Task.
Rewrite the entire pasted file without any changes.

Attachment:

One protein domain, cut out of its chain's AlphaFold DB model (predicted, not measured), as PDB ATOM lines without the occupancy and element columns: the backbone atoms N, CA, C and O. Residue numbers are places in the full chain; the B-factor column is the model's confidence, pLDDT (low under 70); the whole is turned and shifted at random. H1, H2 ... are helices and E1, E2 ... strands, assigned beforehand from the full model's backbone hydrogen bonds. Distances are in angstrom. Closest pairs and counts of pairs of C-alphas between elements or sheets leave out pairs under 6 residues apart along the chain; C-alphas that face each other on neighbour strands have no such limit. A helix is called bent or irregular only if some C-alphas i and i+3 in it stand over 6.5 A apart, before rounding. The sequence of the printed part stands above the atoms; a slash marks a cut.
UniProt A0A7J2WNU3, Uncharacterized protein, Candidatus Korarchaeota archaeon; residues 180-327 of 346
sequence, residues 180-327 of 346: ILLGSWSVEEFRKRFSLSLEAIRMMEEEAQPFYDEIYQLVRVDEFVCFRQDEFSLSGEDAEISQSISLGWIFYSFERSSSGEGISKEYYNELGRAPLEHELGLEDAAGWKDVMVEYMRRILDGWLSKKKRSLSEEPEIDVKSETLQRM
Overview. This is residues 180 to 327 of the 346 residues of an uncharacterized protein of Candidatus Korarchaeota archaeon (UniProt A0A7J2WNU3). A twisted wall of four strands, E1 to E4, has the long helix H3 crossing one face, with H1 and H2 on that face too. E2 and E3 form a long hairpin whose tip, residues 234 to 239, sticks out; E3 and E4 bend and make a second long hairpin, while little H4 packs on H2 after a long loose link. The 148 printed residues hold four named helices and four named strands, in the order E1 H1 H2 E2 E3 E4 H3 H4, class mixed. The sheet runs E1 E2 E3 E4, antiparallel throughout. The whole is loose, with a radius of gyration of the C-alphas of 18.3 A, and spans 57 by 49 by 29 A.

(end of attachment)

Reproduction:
One protein domain, cut out of its chain's AlphaFold DB model (predicted, not measured), as PDB ATOM lines without the occupancy and element columns: the backbone atoms N, CA, C and O. Residue numbers are places in the full chain; the B-factor column is the model's confidence, pLDDT (low under 70); the whole is turned and shifted at random. H1, H2 ... are helices and E1, E2 ... strands, assigned beforehand from the full model's backbone hydrogen bonds. Distances are in angstrom. Closest pairs and counts of pairs of C-alphas between elements or sheets leave out pairs under 6 residues apart along the chain; C-alphas that face each other on neighbour strands have no such limit. A helix is called bent or irregular only if some C-alphas i and i+3 in it stand over 6.5 A apart, before rounding. The sequence of the printed part stands above the atoms; a slash marks a cut.
UniProt A0A7J2WNU3, Uncharacterized protein, Candidatus Korarchaeota archaeon; residues 180-327 of 346
sequence, residues 180-327 of 346: ILLGSWSVEEFRKRFSLSLEAIRMMEEEAQPFYDEIYQLVRVDEFVCFRQDEFSLSGEDAEISQSISLGWIFYSFERSSSGEGISKEYYNELGRAPLEHELGLEDAAGWKDVMVEYMRRILDGWLSKKKRSLSEEPEIDVKSETLQRM
Overview. This is residues 180 to 327 of the 346 residues of an uncharacterized protein of Candidatus Korarchaeota archaeon (UniProt A0A7J2WNU3). A twisted wall of four strands, E1 to E4, has the long helix H3 crossing one face, with H1 and H2 on that face too. E2 and E3 form a long hairpin whose tip, residues 234 to 239, sticks out; E3 and E4 bend and make a second long hairpin, while little H4 packs on H2 after a long loose link. The 148 printed residues hold four named helices and four named strands, in the order E1 H1 H2 E2 E3 E4 H3 H4, class mixed. The sheet runs E1 E2 E3 E4, antiparallel throughout. The whole is loose, with a radius of gyration of the C-alphas of 18.3 A, and spans 57 by 49 by 29 A.